Who is responsible for the wax ring, flange or lead bend repair and subsequent repair to bathroom tile floor?

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The wax ring is shareholder's responsibility. Why? Because without a wax ring, a toilet (shareholder owned fixture) cannot be set into the lead bend. The wax ring acts like a gasket.

The lead bend - This is infrastructure. Connects the stack with the hole on the floor of the bathroom. The led bend is securted to the floor of the bathroom with the flange. When the lead bend fails, the co-op replaces it and changes the wax ring at no cost to the shareholder.. Please note that the toilet must be removed so that the new lead bend is fastened to the flange.


Flange - Co-op responsibility. This is the end of the infrastructure plumbing. I"t "grabs" the lead bend and secures it to the floor of the bathroom.


AdC

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Unless you damaged the bathroom subflfoor for which you are responsible, you may repair the tiles with common original tiles to provide evenness when setting the toilet. Remember, tiles are the responsibility of the shareholder as it is not co-op responsibility. The co-op is responsible for subflooring. This is an area of great misunderstanding and sensitivity when a floor is chopped or damaged and expensive tiles or flooring are placed by shareholders. Shareholders need to have extra tiles for contingency situations such as the one you describe.

However, watchout for double tiles, i.e., a tile floor placed on top of the original tile in the bathroom. This is a shortcut that creates problems. In other words, the new tile may have elevated the floor under the toilet and created a separation between the toilet and flange that now requires a double wax ring. This problem sometimes creates water leaks.

Another shortcut that you may see is the second flooring was placed around the toilet, i.e., the tile person did not remove the toilet to place the second flooring, thus surrounded the toilet with the new tiles. If these surrounding tiles around the toilet were chopped to remove and reset the toilet, I would refuse doing anything. After all why take responsibility for shoddy work. In my view, a shareholder short changed the work with unprofessional work. Thus, they should pay the consequences of a poor election.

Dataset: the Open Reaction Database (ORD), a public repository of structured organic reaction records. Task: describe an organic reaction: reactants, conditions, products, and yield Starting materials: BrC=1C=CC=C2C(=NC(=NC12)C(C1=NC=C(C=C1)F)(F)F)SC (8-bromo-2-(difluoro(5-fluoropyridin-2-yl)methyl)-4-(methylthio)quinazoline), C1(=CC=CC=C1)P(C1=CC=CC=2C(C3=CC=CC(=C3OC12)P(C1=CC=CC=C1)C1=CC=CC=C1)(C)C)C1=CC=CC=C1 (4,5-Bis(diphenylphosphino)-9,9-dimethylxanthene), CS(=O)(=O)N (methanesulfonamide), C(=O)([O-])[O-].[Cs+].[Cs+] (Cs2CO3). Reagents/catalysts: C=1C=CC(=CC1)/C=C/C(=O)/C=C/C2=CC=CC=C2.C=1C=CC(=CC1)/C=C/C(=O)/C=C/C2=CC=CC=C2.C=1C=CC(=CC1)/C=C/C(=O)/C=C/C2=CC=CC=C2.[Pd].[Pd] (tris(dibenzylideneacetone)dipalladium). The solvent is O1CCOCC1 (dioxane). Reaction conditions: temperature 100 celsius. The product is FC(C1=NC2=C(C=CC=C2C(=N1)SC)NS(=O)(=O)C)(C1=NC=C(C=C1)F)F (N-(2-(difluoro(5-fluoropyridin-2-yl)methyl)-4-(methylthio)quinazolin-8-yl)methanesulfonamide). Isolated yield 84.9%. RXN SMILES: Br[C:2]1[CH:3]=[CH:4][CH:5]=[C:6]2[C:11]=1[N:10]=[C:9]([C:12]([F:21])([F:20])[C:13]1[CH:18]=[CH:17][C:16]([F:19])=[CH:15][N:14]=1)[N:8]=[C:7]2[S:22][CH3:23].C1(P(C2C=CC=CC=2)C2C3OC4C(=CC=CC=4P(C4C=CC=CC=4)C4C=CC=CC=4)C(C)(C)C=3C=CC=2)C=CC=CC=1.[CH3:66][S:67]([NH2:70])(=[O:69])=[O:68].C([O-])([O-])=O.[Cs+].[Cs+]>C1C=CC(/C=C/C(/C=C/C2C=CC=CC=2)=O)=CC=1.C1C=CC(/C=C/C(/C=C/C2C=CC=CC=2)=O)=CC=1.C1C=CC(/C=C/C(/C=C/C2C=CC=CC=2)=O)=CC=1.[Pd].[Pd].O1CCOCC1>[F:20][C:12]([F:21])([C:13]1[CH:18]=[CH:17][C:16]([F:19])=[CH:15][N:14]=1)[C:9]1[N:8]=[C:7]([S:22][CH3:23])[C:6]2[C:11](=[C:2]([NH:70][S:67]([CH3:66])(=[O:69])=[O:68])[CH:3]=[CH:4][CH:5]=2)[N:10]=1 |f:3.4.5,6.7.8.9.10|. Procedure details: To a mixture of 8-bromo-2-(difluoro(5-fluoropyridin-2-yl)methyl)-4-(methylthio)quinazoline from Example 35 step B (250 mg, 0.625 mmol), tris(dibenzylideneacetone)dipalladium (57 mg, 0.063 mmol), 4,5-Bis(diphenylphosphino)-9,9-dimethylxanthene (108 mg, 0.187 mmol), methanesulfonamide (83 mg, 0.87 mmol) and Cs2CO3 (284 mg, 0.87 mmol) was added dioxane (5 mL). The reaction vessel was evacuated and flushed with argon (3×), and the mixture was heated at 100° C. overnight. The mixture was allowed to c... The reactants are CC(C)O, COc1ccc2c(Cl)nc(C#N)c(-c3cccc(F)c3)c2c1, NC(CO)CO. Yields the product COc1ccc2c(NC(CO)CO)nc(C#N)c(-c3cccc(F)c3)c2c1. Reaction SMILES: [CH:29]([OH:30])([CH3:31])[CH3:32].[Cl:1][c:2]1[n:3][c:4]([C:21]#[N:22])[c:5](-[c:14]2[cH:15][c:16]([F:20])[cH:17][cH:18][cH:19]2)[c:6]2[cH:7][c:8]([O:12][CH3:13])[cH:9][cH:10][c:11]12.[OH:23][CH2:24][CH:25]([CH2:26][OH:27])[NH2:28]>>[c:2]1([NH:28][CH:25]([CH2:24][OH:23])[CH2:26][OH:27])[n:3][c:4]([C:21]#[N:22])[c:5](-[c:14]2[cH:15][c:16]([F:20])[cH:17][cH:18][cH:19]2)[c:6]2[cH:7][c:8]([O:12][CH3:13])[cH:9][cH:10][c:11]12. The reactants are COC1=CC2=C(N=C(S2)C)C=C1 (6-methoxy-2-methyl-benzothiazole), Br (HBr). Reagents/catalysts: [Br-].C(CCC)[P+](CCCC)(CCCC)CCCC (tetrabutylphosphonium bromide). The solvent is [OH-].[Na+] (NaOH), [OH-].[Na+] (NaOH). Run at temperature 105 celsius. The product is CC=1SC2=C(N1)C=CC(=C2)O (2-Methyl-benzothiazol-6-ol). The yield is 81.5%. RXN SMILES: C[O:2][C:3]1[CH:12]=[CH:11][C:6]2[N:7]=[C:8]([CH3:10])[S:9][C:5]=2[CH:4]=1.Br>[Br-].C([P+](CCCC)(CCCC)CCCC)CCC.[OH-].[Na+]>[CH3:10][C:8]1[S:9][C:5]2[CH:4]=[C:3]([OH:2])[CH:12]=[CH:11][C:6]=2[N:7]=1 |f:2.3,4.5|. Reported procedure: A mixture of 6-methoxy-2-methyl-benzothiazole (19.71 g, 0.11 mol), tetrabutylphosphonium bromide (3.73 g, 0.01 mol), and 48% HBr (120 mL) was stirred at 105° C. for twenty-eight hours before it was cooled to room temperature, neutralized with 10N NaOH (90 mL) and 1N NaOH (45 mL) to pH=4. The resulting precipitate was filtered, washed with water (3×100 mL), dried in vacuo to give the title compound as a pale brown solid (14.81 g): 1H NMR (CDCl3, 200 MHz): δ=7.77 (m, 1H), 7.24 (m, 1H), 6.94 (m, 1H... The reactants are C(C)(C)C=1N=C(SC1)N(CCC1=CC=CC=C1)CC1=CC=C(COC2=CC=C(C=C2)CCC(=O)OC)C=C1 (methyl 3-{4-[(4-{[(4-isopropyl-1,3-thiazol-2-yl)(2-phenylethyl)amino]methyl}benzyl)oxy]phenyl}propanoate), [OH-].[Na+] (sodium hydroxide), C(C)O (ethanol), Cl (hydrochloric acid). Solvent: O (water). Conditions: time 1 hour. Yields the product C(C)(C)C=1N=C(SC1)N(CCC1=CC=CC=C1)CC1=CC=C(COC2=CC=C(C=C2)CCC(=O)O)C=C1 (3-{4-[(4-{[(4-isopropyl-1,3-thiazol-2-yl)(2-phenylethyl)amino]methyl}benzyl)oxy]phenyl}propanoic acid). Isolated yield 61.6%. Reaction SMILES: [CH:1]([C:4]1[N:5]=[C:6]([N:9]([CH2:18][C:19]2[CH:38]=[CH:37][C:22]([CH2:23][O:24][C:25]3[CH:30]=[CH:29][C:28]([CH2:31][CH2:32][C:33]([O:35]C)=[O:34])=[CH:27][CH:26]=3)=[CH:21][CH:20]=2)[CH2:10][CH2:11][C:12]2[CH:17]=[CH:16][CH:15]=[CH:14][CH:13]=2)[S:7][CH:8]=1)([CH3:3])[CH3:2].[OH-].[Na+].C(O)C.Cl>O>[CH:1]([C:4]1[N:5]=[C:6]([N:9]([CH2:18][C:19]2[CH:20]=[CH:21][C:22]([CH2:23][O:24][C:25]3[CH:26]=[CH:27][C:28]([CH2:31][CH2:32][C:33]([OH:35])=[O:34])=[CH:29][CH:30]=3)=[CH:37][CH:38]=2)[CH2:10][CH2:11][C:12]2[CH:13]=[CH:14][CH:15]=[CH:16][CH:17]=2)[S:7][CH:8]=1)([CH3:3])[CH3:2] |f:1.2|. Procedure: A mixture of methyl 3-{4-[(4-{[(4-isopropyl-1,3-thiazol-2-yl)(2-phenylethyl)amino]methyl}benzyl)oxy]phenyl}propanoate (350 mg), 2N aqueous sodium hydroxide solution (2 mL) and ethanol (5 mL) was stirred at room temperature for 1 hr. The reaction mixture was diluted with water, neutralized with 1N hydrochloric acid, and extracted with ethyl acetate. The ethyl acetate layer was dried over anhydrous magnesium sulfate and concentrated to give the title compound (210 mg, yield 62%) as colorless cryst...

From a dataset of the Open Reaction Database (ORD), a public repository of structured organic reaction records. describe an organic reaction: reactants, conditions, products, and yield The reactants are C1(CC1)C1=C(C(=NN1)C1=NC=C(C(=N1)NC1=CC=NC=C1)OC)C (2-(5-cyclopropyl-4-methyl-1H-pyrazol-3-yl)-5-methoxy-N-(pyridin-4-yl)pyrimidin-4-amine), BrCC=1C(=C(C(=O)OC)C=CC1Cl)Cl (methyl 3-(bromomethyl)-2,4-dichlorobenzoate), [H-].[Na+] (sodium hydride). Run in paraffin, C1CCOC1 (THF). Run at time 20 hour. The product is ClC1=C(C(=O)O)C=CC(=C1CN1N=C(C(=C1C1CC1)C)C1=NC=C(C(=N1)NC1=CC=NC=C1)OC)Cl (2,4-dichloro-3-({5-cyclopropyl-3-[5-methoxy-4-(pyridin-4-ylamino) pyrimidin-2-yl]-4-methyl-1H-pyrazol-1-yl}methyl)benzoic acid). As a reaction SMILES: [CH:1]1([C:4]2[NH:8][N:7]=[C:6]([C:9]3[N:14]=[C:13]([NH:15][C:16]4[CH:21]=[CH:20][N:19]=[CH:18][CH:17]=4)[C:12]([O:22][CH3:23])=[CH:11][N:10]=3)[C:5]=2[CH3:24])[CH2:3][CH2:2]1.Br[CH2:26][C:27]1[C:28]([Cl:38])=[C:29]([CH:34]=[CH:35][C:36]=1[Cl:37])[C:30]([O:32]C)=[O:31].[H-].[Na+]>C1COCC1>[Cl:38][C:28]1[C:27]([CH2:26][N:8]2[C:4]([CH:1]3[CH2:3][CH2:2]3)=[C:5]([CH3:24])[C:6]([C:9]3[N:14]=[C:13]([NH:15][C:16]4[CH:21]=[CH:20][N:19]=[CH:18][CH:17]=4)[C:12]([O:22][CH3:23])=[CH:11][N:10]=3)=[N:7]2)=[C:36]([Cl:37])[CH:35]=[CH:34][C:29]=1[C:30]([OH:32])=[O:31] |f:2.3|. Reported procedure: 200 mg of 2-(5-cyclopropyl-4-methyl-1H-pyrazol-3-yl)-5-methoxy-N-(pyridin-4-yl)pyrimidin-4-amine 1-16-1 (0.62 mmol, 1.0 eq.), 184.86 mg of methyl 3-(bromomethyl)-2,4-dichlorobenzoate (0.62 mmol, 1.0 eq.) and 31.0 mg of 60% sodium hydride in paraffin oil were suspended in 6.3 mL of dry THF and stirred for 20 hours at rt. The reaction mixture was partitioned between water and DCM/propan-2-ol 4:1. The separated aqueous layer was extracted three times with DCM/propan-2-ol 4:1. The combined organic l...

AdC

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Thanks ADC. Are you saying that the Corp does not have to replace the floor tiles?, just provide a level surface for the new tiles to be adhered to? When we change shower bodies, we replace the tile-why the difference?

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I said, "you may repair the tiles with common original tiles to provide evenness when setting the toilet". If the shareholder has stock of the expensive tiles and you are using a contractor or someone to repair the chopped floor, rather than using common tile, you use what the shareholder supplies. However, the co-op should not pay for fancy tiles. The shareholder should be able to claim the loss through their its personal insurance.

Regarding your shower body, the answer is the same. To replace a shower body, your plumber needs to break the wall behid the tiles and break at least 8 to 10 tiles. Once the shower body is changed, you need to repair the wall behind the tile and you only need to cover with common tile. If the shareholder used fancy tiles, he should claim the loss through personal property insurance or provide the person who will restore the wall behind theh tile with the fancy tile to complete the job.

Remember, if there is a water leak that is determined to be part of coop responsibility and the wall was covered with a very expensive wallpaper or special decorative paint, the co-op is only responsible to repair the damage in a professional manner and prime the wall, but is not required to replace the wallpaper or repaint the wall in the original decorative manner. The shareholder claims damages through personal insurance.

AdC

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Difficult Deliverer - DN Jul 14, 2008


The delivery people of a major online grocer give our doormen and porter a hard time about using the basement entrance. Our porter keeps the lobby in great shape, and the wheels of the handtrucks leave tracks. Unlike the neighborhood stores, this company sends different people each time so the doormen have no relatinship with these strangers. Even if they use the basement entrance, they pop out of the building through the lobby. Banning that company would only punish innocent shareholders, in my opinion, but we're unsure what to do. Yes, I know it's the porter's job to keep things clean, but it's frustrating for him to see his hard work undone. Any suggestions?

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the tenants must come to the basement to pick up the items. from this particular delivery company. If they are not home then that is a differnt story. however, if the tenant is at home, they must come to the basement. Either that or the handtruck is eliminated in the basement and the boxes must go up by hand. usually they are not that heavy. many times the reason the fresh direct people like to go to the actual doors of the tenants is to get a tip.

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Thanks, ST. That's a good suggestion. If the delivery people can carry the boxes w/o the handtruck, it's fine to use the lobby. Our concern is protecting the lobby not any sense of snobbishness about keeping delivery people out of sight.